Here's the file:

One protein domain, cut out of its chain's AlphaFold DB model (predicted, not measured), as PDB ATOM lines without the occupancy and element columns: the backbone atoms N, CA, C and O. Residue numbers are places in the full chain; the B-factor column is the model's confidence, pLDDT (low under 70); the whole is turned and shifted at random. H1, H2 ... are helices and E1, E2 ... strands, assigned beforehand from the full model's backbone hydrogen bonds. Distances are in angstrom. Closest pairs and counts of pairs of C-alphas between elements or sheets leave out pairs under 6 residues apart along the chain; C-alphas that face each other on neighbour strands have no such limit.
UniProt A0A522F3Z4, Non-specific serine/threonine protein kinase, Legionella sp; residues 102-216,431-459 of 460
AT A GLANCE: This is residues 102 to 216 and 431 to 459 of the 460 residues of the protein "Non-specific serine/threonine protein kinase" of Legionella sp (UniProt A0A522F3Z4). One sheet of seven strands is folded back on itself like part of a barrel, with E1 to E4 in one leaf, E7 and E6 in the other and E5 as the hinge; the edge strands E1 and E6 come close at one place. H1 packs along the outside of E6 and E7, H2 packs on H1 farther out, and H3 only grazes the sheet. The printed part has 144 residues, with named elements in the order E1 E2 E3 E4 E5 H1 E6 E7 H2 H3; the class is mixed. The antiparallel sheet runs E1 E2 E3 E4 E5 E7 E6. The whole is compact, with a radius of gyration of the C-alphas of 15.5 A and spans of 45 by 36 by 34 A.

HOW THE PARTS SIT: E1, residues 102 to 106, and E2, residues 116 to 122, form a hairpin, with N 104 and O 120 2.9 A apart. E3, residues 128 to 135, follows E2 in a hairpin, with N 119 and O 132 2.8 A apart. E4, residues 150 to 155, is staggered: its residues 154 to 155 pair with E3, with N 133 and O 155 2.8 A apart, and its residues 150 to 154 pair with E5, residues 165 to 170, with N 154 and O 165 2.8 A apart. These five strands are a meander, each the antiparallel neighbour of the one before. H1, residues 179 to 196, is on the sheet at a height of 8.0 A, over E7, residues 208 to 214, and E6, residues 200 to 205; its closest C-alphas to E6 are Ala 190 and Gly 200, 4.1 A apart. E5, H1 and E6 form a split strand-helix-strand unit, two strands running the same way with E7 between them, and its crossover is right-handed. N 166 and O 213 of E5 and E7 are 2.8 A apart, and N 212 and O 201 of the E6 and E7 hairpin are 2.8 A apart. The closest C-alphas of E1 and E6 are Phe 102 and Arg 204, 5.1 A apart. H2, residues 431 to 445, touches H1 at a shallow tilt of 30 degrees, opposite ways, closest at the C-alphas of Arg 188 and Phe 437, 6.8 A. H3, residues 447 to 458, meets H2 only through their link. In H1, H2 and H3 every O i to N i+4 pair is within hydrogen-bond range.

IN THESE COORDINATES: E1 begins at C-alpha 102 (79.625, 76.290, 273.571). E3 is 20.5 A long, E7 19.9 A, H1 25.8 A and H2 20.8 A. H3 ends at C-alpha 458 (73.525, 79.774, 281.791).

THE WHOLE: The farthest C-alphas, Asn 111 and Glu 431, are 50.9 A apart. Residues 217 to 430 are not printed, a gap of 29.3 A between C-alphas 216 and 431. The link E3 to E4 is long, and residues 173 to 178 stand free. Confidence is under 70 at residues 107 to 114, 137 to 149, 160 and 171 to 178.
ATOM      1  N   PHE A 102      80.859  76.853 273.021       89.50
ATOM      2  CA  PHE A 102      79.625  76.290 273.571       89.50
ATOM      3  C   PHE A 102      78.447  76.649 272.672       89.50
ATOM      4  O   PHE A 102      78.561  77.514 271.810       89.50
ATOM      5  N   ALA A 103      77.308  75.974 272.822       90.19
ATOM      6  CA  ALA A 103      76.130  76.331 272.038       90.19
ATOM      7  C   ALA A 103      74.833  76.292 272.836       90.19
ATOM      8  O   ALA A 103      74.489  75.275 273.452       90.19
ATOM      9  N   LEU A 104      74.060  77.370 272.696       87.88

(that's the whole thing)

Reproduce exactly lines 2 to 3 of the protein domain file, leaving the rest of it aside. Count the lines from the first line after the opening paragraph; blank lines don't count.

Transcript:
AT A GLANCE: This is residues 102 to 216 and 431 to 459 of the 460 residues of the protein "Non-specific serine/threonine protein kinase" of Legionella sp (UniProt A0A522F3Z4). One sheet of seven strands is folded back on itself like part of a barrel, with E1 to E4 in one leaf, E7 and E6 in the other and E5 as the hinge; the edge strands E1 and E6 come close at one place. H1 packs along the outside of E6 and E7, H2 packs on H1 farther out, and H3 only grazes the sheet. The printed part has 144 residues, with named elements in the order E1 E2 E3 E4 E5 H1 E6 E7 H2 H3; the class is mixed. The antiparallel sheet runs E1 E2 E3 E4 E5 E7 E6. The whole is compact, with a radius of gyration of the C-alphas of 15.5 A and spans of 45 by 36 by 34 A.

HOW THE PARTS SIT: E1, residues 102 to 106, and E2, residues 116 to 122, form a hairpin, with N 104 and O 120 2.9 A apart. E3, residues 128 to 135, follows E2 in a hairpin, with N 119 and O 132 2.8 A apart. E4, residues 150 to 155, is staggered: its residues 154 to 155 pair with E3, with N 133 and O 155 2.8 A apart, and its residues 150 to 154 pair with E5, residues 165 to 170, with N 154 and O 165 2.8 A apart. These five strands are a meander, each the antiparallel neighbour of the one before. H1, residues 179 to 196, is on the sheet at a height of 8.0 A, over E7, residues 208 to 214, and E6, residues 200 to 205; its closest C-alphas to E6 are Ala 190 and Gly 200, 4.1 A apart. E5, H1 and E6 form a split strand-helix-strand unit, two strands running the same way with E7 between them, and its crossover is right-handed. N 166 and O 213 of E5 and E7 are 2.8 A apart, and N 212 and O 201 of the E6 and E7 hairpin are 2.8 A apart. The closest C-alphas of E1 and E6 are Phe 102 and Arg 204, 5.1 A apart. H2, residues 431 to 445, touches H1 at a shallow tilt of 30 degrees, opposite ways, closest at the C-alphas of Arg 188 and Phe 437, 6.8 A. H3, residues 447 to 458, meets H2 only through their link. In H1, H2 and H3 every O i to N i+4 pair is within hydrogen-bond range.